Expectations are a very tricky thing because we all them. We put them on movies we want to see or books we are about to read, but the kind that are the most difficult to navigate are the ones that we put on ourselves, and even harder still are the ones that are put on us by other people.
I have always had this compulsive need to do well. Not in a competitive sort of way in fact, I'm not a very competitive person at all, but no matter what it is I am doing whether it be school, work, a sport, as a sister and as I daughter I always felt like I could be doing better. This seems to be a pretty common thing for young people who are still trying to figure out what they want, and it does as you can imagine create a lot of unwanted pressure and anxiety.
When you create these types of expectations for yourself and you have other people holding you to certain expectations, thats when you can lose yourself in trying to obtain an impossible standard.
As I was reading through "The Normal One" I would highlight things that resonated with me, as well as things that were the opposite of how I felt. There was a lot of talk about the different expectations of the siblings in different roles and this quote really stuck out to me.
"Healthy children with a damaged sibling can get too much attention or too little, but its rarely of the right kind. They are chosen to repair their parents broken dreams, they become vessels of exaggerated expectations and feel like they are forced to compensate for two."
I think every parent has different expectations for each of their children based on their strengths and weaknesses, and what they are passionate about, but fundamentally if you grow up in the same household you probably have similar expectations put on you to some extent.
By no means do I think my parents don't have expectations for Brett, they are just very different from the one's they have for me, which can be both good and bad.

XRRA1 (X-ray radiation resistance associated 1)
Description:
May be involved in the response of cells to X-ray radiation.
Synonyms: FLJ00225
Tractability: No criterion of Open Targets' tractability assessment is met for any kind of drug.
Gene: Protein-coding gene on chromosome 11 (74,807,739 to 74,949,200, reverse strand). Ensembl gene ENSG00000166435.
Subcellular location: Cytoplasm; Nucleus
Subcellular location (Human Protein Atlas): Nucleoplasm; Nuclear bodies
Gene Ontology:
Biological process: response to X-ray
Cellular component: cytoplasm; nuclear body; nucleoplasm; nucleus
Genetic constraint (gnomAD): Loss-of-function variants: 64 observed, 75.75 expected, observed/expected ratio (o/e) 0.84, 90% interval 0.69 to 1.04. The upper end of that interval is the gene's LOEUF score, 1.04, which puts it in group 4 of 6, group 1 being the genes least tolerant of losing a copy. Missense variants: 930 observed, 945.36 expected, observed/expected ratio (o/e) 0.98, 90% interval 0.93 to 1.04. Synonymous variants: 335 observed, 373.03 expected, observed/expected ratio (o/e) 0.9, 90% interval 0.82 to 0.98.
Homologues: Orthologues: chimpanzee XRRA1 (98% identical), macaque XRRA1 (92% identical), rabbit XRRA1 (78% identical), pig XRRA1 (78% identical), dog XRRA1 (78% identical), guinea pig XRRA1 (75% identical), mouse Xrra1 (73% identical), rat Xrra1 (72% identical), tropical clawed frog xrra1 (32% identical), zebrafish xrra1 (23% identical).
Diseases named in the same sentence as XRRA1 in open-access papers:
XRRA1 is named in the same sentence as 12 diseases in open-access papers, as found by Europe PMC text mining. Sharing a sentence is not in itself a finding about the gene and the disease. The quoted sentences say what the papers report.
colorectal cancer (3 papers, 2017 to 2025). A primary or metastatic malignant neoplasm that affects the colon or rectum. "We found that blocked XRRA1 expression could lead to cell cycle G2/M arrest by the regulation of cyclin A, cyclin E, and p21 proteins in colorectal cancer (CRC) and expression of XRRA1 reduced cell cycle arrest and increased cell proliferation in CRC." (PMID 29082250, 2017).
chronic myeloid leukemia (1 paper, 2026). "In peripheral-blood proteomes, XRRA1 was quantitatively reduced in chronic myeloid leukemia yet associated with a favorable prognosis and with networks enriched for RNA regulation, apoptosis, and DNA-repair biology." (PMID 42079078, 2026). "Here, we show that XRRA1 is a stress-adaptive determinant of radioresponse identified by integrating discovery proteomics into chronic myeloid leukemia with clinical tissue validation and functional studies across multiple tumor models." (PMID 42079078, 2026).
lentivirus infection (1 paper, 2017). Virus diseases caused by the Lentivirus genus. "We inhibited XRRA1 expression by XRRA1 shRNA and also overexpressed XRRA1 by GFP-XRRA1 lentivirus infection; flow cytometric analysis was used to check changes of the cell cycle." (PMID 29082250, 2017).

Ultimately I've always had it in my head that I had to be the one to succeed no matter what. Not just for me but for my family, my parents are both very successful and I wanted to live up to that, but I have also always wanted to make a life for my brother as well, which I've learned over time is a choice he has to make not me.
I knew what college I wanted to go to when I was four years-old and I was always working towards that I've always been striving for something, which is good because it keeps you motivated but you also have to know its okay to make a mistake. This was something that I wasn't really shown.
Any small mistake that I made was catastrophic in my head it was a bigger deal to my family if I made a mistake than my brother, this wasn't done on purpose its just kind of something that happens in these situations like it or not.
The weight of having to succeed for two people will crush you and it did crush me for a while. I floundered around with my anxiety and this pressure for a long time before I finally asked for help.
I am still a type-A personality, I still get nervous about doing things right, but I had to make the decision and come to the realization that it was impossible for me to do everything right all the time. I also had to make sure I was perusing the things that I wanted because I wanted them.
Everyones definition of success is different, it is good to have goals and dreams but make sure you make most of them attainable. It is good to want to make your loved ones proud, but make sure you are enjoying life. Take a deep breath and look around you because at the end of the day its about the journey not the destination, nobody is perfect and a mistake is really only a mistake if you choose not to grow from it.
Challenge: Thank someone for their hard work or tell them they are doing a good job. (trust me it goes a long way.)